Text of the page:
We’re talking episodic TV: series television that comes at its handlers with a course pre-mapped. We don’t see it often, but it’s becoming more frequent. I believe the model is “Lost.” The producers came in with a game plan. They mapped out a course for the series — a beginning, middle and, better, an end — and said, yes, it will finish after so many seasons and we have a conclusion.
We jump to “Breaking Bad,” which concluded its run rather spectacularly Sunday night. The genius producers, including series star Bryan Cranston and “BB” creator Vince Gilligan, knew where the series was going from the get-go. At least, it looked that way.
Too often, a series is pitched to network or cable executives based on a spectacular pilot and a course for the first season plus a rough draft for Season 2.
Then? Everyone waits. Does the series have legs? Will it be accepted? What will the ratings be?
A series is also pitched on the Hollywood cred of its producers and backers. Everyone bet the Steven Spielberg series “Smash” would be a smash. Instead, it was a spectacular disaster.
Another? One of my favorites, “Twin Peaks.” The spooky, funny and often creepy soap opera exploded in its first season, with critical raves, a cult following and a leader: filmmaker David Lynch. There was little in the way of a plan beyond that, and “Peaks” imploded in Season 2.
One more, and yes, this is in my stable of favorites, too: “Friday Night Lights.” Still one of the best series in recent memory, the network apparently didn’t put much stock in it. Execs decided to air a drama about high school football in a small Texas town on Friday nights, guaranteeing most people of that age wouldn’t watch it in real time.
But “FNL” survived, buoyed by critical praise and word-of-mouth – then got off course with a goofy plotline in Season 2 that was a train wreck. There was recovery in Season 3 – “Friday Night Lights” aired from 2006 into 2011 – but it boggles the mind that control-freak Peter Berg let the Season 2 plot line get by.
(An aside: The accidental killer, nerd-turned-footballer Landry, was played by Jesse Plemons, whose drug czar-killer character in “Breaking Bad” got his comeuppance Sunday.)
There didn’t seem to be a plan. But with the ever-changing landscape of dramatic television, well, changing again, series producers and pitchers are heading to the network and cable bosses with “limited run” series. That means ever more, they are coming up with plans to bookend their show with a beginning, middle and an end.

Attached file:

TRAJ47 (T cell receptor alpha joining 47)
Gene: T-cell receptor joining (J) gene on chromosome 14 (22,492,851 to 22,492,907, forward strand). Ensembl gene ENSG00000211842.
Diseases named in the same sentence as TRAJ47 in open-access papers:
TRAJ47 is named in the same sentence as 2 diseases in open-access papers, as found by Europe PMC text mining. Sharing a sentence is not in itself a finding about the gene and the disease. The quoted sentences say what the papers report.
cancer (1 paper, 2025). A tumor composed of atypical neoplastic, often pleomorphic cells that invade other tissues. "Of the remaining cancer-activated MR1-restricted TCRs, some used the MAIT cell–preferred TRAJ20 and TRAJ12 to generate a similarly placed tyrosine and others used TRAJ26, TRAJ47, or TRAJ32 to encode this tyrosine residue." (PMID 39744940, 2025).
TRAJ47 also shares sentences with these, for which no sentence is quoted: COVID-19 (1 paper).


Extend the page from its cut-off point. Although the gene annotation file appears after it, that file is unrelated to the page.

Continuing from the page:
With an out, of course. Should the thing catch on, there needs to be room for sequels and spinoffs.
CBS’ “Under the Dome” was supposed to be a limited run, summer burn off of what used to be called a miniseries. Alas, we’ll be back under there for a Season 2. There was renewal.
And “Under the Dome” has a “Breaking Bad” connection, too. It stars Dean Norris, who played ill-fated DEA agent Hank Schrader on “Breaking Bad.”
On to …
I didn’t do a full review of the “Breaking Bad” finale from Sunday night, but I did drop some comments on my Facebook page. Here’s some (spoiler alert if you’re still catching up with “Breaking Bad” via Netflix):
I found the “BB” finale wholly satisfying. I thought it was epic in its rendering. The acting sizzled. Shot setups and sequencing were genius; witness the lighting in the scenes involving Walt and Skyler. They were worthy of Terrence Malick: Slow, steady pacing, Southwest sunlight slicing through the blinds and embracing the characters. Gorgeous.
Tension throughout remained high; Vince Gilligan creating the scene where Walter is sitting in the snow-covered Volvo with the police lights throbbing through winter’s blanket? Incredible.
And, yes, I totally bought into the machine-gun-in-the-trunk setup. It was so worthy of this show; I actually laughed when Walt was creating it out of a car battery, a garage door opener and what? An assault rifle? Whatever.
And Walt’s death scene? Cosmic, as the camera lifts toward the heavens and Walter White passes before us.